Instead of socks, lets do photons.

A photon is red shifted or blue shifted depending on the motion of the observer.

Our entangled photon pair are emitted in opposite directions and are observed by Alice and Bob.

Alice has a motion away from the photon and to her the photon is red.

Bob has a motion towards the photon and to him the photon is blue.

When we measure other oscillating properties, like polarization, Alice and Bob similarly get differing results. The photons appear to be independent.

So we filter for successful entanglement, e.g. where the wavelength is the same and thus the motion of Alice and Bob, relative to the emitter, is the same. We only consider that subset of experiments. And magically, other properties also now correlate. We sometimes do filtering explicitly, filtering for similar properties, sometimes implicitly, e.g. mounting detector Alice and Bob to the same rig as the emitter, so their motions correlate for our experiment.

But of course, you say, (realizing the wavelength of light isn't a property of the photon, its a *net*interaction* between some oscillating property of Alice and some oscillating property of Bob and their corresponding photons). You're actually filtering to make that property the same between Alice and Bob and so the net interactions the same.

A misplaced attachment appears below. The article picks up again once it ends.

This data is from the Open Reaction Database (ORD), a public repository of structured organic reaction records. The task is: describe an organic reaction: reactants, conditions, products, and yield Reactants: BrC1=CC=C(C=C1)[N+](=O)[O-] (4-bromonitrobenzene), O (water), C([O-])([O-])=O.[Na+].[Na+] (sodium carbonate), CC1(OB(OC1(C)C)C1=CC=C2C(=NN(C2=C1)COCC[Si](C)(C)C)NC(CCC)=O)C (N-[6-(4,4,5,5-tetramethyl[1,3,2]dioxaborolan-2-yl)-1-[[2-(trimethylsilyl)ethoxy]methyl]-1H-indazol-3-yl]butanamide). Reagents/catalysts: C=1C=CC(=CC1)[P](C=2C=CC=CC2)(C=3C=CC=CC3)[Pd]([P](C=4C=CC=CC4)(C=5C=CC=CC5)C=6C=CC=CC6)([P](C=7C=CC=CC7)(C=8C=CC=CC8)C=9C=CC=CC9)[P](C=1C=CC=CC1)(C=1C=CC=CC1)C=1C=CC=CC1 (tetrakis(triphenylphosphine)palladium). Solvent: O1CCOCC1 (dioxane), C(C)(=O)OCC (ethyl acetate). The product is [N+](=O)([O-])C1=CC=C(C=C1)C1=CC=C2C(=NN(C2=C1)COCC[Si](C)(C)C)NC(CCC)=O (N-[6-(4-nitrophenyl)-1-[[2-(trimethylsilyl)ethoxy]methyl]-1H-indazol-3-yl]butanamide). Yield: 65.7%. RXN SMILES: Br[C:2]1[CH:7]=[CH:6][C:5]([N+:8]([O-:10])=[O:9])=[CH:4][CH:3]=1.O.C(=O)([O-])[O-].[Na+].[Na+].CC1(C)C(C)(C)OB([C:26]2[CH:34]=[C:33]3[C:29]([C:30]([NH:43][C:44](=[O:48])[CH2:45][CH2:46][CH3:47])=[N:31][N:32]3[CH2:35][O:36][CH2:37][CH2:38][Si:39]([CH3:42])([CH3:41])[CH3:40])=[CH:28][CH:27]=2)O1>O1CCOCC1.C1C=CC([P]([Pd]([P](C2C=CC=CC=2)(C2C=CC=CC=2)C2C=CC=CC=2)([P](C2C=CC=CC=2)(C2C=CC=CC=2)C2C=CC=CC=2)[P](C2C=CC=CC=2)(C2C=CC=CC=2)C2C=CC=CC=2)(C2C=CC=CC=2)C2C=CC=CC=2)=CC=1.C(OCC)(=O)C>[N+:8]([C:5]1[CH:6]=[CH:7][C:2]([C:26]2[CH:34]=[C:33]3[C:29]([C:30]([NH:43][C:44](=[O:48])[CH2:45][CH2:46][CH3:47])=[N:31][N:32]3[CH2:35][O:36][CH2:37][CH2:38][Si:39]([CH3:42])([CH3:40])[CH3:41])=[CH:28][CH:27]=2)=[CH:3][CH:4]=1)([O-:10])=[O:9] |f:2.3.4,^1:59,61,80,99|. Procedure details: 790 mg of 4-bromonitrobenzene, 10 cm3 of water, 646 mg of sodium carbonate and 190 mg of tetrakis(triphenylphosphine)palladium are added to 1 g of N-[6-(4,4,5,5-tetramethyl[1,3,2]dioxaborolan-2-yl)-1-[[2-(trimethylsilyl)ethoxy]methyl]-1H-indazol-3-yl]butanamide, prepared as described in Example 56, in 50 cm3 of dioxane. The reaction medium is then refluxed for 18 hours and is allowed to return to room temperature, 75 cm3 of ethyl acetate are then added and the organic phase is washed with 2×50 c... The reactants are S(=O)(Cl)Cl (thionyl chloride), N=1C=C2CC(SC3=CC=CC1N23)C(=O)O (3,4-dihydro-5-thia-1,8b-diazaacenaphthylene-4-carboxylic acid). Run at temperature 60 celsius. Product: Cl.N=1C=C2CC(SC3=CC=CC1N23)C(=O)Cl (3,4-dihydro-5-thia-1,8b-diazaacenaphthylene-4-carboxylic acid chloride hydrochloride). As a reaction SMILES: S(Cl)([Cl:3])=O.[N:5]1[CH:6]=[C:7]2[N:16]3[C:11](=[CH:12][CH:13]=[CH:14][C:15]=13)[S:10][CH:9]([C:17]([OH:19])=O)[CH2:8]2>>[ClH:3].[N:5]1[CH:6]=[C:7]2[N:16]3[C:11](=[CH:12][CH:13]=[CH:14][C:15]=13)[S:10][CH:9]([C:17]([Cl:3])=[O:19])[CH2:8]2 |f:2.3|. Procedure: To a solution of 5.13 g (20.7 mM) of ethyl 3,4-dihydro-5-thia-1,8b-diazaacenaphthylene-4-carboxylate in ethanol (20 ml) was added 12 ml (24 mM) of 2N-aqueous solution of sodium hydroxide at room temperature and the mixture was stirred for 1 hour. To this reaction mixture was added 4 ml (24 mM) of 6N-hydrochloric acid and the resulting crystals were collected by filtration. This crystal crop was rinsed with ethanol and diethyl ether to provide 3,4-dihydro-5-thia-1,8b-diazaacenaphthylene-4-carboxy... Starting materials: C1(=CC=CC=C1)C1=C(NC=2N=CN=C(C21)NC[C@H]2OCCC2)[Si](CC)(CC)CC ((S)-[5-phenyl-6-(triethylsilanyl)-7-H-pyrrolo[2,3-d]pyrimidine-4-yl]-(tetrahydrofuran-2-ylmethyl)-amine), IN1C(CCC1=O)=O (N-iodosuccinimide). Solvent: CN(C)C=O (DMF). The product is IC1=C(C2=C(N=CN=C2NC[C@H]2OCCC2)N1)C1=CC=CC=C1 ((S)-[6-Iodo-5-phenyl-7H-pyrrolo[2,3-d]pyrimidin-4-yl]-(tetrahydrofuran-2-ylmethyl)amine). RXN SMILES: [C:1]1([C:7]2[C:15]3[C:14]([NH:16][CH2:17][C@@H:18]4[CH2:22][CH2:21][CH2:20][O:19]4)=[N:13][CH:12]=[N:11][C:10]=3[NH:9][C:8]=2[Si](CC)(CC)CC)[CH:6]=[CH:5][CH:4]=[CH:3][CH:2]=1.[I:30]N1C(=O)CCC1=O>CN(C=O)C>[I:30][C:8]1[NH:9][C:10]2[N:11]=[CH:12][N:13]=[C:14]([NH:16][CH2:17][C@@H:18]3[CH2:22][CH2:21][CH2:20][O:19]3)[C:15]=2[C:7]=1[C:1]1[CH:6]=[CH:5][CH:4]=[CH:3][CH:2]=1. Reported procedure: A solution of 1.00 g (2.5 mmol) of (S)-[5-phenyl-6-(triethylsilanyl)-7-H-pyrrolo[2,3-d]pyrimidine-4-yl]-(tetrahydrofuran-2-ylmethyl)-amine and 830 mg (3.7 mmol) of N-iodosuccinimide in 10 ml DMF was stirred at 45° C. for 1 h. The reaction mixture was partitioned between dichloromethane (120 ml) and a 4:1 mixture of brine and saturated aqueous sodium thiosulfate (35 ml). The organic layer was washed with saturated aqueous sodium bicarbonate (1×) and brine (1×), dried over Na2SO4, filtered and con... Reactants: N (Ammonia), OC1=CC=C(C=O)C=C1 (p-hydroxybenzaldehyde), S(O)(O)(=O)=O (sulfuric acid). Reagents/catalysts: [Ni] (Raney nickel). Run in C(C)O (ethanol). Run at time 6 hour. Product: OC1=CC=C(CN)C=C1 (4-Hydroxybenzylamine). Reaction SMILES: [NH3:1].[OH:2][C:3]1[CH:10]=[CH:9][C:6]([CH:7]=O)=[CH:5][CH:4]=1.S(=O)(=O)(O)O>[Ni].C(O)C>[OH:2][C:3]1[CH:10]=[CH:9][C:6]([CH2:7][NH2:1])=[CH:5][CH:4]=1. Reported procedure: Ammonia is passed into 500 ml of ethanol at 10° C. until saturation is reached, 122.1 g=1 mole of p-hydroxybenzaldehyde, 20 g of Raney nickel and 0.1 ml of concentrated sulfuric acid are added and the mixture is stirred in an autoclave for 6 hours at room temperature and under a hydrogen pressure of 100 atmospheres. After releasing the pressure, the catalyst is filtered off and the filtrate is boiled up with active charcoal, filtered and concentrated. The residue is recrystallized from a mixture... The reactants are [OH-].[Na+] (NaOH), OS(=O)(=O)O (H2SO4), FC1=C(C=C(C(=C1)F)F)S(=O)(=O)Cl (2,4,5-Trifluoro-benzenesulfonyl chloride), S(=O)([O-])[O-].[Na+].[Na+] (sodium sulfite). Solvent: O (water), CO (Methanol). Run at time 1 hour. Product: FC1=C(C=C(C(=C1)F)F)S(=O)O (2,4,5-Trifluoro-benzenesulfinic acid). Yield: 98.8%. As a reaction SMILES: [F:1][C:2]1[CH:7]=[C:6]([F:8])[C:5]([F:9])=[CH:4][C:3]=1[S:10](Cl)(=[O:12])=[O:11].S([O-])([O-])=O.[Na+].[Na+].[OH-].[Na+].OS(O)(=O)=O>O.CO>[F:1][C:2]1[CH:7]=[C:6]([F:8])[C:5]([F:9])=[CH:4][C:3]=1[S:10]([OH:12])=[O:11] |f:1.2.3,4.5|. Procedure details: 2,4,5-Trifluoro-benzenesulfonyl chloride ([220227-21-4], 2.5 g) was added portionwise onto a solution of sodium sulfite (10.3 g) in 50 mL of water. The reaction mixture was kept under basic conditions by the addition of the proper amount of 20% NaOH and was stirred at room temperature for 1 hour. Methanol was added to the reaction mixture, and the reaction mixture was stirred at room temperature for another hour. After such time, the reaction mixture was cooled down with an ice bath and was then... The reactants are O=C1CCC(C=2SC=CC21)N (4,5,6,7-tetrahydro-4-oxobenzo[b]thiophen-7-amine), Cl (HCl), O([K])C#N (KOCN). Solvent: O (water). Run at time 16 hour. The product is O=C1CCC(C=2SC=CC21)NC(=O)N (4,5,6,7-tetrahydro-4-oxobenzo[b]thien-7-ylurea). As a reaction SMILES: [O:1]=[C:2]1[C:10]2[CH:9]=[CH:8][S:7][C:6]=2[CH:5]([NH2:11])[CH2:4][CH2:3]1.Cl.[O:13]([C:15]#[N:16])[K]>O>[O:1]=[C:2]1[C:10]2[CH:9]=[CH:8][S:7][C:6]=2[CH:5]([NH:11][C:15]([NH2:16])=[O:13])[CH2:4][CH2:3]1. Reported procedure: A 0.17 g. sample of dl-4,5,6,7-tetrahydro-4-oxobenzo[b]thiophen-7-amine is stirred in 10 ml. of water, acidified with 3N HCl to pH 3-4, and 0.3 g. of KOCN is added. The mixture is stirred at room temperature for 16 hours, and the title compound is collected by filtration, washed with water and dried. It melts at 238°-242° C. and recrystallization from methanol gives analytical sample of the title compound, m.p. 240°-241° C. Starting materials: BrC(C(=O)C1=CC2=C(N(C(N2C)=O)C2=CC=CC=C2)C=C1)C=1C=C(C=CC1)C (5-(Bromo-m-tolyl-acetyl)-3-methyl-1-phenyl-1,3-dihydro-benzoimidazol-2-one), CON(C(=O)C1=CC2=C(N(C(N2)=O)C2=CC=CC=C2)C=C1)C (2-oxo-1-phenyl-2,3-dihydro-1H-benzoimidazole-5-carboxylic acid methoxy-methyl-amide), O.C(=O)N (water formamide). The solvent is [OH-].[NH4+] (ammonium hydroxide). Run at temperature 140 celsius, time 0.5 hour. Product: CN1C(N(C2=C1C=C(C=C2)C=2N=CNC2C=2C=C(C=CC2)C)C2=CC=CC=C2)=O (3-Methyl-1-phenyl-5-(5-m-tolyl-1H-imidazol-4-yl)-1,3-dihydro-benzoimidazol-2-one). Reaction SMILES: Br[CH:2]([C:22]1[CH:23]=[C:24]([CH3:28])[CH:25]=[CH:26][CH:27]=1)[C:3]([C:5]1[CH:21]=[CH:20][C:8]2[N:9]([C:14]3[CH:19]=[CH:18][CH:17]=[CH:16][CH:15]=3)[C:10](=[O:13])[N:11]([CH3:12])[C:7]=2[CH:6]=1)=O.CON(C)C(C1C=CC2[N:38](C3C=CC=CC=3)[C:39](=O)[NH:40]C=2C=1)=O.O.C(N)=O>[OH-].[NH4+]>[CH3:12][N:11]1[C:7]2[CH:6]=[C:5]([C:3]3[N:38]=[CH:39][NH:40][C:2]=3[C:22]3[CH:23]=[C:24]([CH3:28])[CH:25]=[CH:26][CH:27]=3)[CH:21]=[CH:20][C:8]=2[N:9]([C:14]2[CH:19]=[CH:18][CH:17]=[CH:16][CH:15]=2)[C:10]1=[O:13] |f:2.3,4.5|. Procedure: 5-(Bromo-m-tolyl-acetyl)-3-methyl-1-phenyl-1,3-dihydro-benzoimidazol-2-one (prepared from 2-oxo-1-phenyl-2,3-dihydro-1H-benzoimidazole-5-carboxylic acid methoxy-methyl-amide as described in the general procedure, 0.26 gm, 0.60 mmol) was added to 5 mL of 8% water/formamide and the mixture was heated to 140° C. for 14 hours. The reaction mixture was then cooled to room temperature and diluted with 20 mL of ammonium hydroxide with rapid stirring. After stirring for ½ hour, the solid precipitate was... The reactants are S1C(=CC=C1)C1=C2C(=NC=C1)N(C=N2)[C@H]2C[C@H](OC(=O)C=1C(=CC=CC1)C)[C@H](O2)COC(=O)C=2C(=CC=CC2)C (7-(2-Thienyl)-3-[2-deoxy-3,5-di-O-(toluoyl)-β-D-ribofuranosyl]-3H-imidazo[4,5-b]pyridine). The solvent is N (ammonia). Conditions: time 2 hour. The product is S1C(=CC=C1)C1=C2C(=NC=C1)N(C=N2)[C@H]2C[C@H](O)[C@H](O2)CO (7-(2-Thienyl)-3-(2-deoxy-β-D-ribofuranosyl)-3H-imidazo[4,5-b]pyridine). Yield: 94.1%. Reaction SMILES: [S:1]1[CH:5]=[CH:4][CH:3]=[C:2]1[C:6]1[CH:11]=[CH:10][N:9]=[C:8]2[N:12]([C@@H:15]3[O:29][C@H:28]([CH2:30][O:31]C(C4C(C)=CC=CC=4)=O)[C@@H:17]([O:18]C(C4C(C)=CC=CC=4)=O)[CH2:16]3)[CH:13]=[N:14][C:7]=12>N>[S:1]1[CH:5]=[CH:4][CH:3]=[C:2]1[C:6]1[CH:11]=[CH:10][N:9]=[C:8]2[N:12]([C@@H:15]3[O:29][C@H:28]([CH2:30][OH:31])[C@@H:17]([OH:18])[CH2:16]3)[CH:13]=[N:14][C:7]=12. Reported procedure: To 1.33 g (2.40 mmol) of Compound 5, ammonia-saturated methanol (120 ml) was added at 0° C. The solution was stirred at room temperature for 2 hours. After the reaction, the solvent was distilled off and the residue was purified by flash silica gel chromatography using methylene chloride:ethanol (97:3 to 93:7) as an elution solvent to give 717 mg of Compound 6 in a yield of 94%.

But then our photons were always mirrored all along, only Alice and Bob's relative oscillating state (compared to the emitter) where undefined, filtering the experiments ensured Alice and Bob were oscillating the same way when the measurements occurred.

Our photons had oscillating properties (which are motions) which added up to the net motion over space. Their macro motion is defined and knowable, so those little oscillationary motions were always defined and knowable, and must add up to the macro scale motion.

And of course such net properties are *combinations* of properties between photon and observer, so there are more combinations than unique properties. You only need to filter for a few combinations, for other combinations to also correlate.

Now imagined you modelled wavelength as if it was a property of the photon. You believe the photon has a particular wavelength. But you could never know what that will be, because you do not yet know the observer's oscillating pattern until you select which observer. To Alice it will be red, the Bob, blue.

Then you have a probabilistic model trying to predict the future, such a model will be complex and imprecise and unknowable, almost magical. i.e. the Quantum model.

And it would be prone to logic flaws, e.g. calculating the threshold by which correlation is no longer random, claiming that model has no prior knowledge of the system (which is untrue, you filtered for that subset of experimental results, that model has only the filtered data) and thus is proof of the magical nature of said system. i.e. the Bells test.

So, here we are. A fork in the road. Down one path the universe is locally unreal, down the other path Schroedingers model is locally unreal until you select the observer with its local oscillating pattern.